To begin with there is Bruce – Bruce Sterling that is.
In his keynote, entitled ““At the Dawn of the Augmented Reality Industry“, Bruce talks about its history, the cool side (“a techno-visionary dream come true”), the dark side (“you are going to get the four horsemen of the apocalypse”) and gives the industry some pointers to be successful (“you’re not going to look like you are looking now”).
Watch it. Seriously.
Other recent contributions on this topic that caught my attention are:
Inside out: interaction design for augmented reality [UX Matters]
by Joe Lamantia
The role of experience design in regard to the inside-out world of augmented reality is critical, because, as [Victor] Vinge also pointed out, “Reality can be whatever the software people choose to make it, and the people operating in the outside, real world choose it to be.” The UX community needs to find ways to participate in and shape this design probe into the experience of everyware. To UX designers of all stripes, this blizzard of AR products offers a collection of prototypes that can help us understand and refine the basic interaction models and experience concepts that will underlay future generations of everyware. UX professionals can offer an essential perspective—as well as substantial history and a critical set of methods and skills—for the creation of delightful, useful, and humane augmented experiences, expanding their relevance and value. This opportunity is upon us now and is ours to grasp—or miss!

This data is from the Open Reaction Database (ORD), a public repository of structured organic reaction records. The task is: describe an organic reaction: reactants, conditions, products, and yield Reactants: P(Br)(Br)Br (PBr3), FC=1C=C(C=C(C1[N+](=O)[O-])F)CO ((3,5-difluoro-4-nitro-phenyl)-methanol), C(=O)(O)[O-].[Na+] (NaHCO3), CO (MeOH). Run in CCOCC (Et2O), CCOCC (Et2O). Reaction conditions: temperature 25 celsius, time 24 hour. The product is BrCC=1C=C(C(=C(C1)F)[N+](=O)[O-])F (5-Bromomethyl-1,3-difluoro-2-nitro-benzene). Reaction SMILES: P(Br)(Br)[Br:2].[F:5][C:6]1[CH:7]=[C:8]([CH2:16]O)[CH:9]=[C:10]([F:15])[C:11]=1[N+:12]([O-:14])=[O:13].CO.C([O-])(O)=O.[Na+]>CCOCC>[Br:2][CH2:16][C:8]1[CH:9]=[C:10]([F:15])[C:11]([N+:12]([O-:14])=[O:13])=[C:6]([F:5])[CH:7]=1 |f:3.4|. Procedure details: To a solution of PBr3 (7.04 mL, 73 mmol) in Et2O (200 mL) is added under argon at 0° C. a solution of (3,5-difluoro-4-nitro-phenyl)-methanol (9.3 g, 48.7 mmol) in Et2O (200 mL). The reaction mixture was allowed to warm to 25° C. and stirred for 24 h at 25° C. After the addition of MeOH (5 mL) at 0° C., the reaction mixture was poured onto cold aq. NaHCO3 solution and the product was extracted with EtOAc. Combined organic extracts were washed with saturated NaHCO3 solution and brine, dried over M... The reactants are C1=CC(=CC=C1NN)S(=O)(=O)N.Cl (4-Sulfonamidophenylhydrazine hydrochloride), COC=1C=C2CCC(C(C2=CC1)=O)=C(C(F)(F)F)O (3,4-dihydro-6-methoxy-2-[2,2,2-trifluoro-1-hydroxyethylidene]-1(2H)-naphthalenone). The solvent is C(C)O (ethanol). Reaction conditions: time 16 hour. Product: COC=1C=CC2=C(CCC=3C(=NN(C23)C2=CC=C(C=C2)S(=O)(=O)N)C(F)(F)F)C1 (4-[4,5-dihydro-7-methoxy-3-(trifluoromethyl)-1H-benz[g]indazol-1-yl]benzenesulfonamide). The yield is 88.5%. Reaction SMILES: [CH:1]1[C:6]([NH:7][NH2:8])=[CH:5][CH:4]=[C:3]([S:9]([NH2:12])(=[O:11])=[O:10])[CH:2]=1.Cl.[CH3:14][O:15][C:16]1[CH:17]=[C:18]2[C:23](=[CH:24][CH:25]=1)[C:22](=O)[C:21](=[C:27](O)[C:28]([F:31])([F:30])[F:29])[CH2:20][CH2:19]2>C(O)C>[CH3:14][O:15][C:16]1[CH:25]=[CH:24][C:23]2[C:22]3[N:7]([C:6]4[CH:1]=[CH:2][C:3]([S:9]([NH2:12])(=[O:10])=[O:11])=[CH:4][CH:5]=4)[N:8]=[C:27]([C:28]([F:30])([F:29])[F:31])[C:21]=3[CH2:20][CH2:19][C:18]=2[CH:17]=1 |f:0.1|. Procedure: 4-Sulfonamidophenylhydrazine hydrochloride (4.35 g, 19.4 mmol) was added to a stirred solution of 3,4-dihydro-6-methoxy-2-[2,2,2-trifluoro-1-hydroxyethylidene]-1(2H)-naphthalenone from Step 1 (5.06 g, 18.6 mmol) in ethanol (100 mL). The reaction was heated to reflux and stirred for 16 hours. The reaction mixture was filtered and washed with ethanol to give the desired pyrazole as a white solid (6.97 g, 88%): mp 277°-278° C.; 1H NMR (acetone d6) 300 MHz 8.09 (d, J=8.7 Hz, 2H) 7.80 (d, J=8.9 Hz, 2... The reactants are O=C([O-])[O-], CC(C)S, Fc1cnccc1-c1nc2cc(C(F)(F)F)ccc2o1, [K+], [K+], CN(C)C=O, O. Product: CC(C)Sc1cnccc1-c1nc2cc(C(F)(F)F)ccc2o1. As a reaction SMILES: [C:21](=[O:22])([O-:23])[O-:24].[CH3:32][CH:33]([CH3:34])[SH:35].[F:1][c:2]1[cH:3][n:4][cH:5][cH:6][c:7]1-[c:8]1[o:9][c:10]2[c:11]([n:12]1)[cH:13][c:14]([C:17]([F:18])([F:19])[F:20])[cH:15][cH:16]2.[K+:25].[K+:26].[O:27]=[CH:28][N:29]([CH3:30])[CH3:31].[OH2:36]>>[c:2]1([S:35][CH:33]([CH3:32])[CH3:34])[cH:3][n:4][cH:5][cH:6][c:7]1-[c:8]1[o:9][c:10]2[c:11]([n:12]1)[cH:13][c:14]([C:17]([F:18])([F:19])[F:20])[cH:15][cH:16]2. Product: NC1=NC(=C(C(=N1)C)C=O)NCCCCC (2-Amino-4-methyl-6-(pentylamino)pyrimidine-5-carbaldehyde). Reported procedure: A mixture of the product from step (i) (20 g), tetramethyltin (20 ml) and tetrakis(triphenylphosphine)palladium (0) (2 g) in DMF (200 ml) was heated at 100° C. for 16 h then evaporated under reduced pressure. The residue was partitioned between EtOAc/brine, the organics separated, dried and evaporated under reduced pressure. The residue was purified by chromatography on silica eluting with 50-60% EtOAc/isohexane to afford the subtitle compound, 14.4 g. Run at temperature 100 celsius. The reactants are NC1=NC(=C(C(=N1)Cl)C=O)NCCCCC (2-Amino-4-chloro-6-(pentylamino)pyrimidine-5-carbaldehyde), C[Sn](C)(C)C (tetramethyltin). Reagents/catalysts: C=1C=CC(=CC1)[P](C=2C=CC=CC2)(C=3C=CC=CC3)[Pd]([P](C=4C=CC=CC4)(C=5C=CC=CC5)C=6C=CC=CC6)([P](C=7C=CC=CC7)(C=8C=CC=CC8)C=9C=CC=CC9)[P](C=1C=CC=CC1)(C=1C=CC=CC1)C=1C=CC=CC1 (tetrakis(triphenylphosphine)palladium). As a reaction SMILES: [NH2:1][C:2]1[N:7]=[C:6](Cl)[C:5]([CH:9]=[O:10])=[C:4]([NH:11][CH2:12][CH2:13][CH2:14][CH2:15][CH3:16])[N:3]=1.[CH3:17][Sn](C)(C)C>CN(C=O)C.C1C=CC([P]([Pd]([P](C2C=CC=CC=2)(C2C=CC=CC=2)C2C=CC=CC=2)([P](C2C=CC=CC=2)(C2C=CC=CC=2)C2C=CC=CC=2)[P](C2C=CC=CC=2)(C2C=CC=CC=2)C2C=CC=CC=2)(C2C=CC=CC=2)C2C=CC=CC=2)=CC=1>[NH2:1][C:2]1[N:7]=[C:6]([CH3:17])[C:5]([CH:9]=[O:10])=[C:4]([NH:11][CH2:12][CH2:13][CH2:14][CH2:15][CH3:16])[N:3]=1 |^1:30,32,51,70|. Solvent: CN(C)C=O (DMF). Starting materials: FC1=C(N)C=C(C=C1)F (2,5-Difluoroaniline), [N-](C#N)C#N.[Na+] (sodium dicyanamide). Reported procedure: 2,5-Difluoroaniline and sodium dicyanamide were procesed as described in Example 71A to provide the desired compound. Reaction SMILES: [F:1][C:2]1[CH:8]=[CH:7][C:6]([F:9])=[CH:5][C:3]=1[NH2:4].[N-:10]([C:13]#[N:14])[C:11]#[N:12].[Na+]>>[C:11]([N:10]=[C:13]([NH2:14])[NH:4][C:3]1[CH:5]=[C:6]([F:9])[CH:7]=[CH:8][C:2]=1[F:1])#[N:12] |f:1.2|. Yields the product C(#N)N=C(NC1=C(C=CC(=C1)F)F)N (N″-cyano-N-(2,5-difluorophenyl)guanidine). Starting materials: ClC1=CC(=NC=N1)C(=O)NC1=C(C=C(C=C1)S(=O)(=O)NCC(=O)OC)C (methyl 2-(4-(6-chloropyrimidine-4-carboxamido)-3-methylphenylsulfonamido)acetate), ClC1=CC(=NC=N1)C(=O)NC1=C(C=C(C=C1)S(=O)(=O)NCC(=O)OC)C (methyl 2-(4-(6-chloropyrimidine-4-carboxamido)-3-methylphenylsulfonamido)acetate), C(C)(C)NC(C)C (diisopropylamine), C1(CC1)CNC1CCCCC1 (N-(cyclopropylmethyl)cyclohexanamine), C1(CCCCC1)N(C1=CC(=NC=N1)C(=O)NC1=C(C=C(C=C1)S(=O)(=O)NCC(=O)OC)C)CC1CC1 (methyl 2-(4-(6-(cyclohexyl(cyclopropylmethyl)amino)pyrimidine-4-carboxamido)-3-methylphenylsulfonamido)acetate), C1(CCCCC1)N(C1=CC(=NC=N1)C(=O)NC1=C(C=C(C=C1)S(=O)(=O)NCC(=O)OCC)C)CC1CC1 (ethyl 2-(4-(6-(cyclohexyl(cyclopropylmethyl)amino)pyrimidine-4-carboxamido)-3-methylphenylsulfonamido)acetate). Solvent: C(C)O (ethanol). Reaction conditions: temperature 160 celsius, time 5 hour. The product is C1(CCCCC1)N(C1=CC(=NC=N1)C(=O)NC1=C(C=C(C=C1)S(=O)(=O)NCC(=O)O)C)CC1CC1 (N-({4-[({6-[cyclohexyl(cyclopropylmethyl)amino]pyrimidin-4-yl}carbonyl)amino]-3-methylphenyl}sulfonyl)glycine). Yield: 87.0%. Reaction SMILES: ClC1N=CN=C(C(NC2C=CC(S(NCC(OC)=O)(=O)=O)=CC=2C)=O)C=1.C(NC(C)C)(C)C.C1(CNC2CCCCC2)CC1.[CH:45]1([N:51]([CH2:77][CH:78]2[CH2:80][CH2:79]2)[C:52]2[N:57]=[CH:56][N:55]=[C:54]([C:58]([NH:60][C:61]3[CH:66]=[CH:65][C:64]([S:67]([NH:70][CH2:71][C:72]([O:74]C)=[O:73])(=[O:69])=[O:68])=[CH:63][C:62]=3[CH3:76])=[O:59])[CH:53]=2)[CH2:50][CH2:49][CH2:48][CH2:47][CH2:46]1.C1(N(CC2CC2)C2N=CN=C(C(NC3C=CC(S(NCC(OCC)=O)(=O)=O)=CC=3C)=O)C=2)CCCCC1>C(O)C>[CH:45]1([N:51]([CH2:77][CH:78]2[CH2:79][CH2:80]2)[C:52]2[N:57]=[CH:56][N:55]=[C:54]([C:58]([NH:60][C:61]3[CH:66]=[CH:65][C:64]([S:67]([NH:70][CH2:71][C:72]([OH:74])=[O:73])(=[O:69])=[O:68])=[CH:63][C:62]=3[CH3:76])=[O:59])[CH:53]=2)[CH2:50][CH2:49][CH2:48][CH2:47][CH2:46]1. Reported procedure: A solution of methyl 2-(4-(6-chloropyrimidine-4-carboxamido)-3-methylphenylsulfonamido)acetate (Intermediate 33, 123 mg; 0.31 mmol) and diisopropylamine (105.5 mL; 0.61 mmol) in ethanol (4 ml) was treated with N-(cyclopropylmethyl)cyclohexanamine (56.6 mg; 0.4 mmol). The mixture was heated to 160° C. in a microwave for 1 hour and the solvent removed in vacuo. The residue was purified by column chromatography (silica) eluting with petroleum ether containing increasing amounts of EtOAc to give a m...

Augmented reality? More like awkward hilarity [Wired UK]
by Michael Conroy
“Any sufficiently advanced technology is indistinguishable from magic.” By overlaying the real (live video) with the virtual (data, images, 3D models), augmented reality (AR) may be the most convincing example of Arthur C. Clarke’s third law of prediction. When it works, that is.
Handsets enhance the real world [BBC News]
by Dan Simmons
Imagine seeing interesting information pop up as you stroll around. It is almost like a sixth sense, and it used to be mainly the stuff of science fiction. But Augmented Reality (AR) – in which live video images like those from mobile phone camera are tagged with relevant data – is starting to be widely available.
Check the Layar video.
Augmented reality: five barriers to a web that’s everywhere[ReadWriteWeb]
by Marshall Kirkpatrick
“The internet smeared all over everything.” An “enchanted window” that turns contextual information hidden all around us inside out. A platform that will be bigger than the Web. Those are the kinds of phrases being used to describe the future of what’s called Augmented Reality (AR), by specialists developing the technology to enable it. Big questions remain unanswered, though, about the viability of what could be a radical next step in humanity’s use of computers.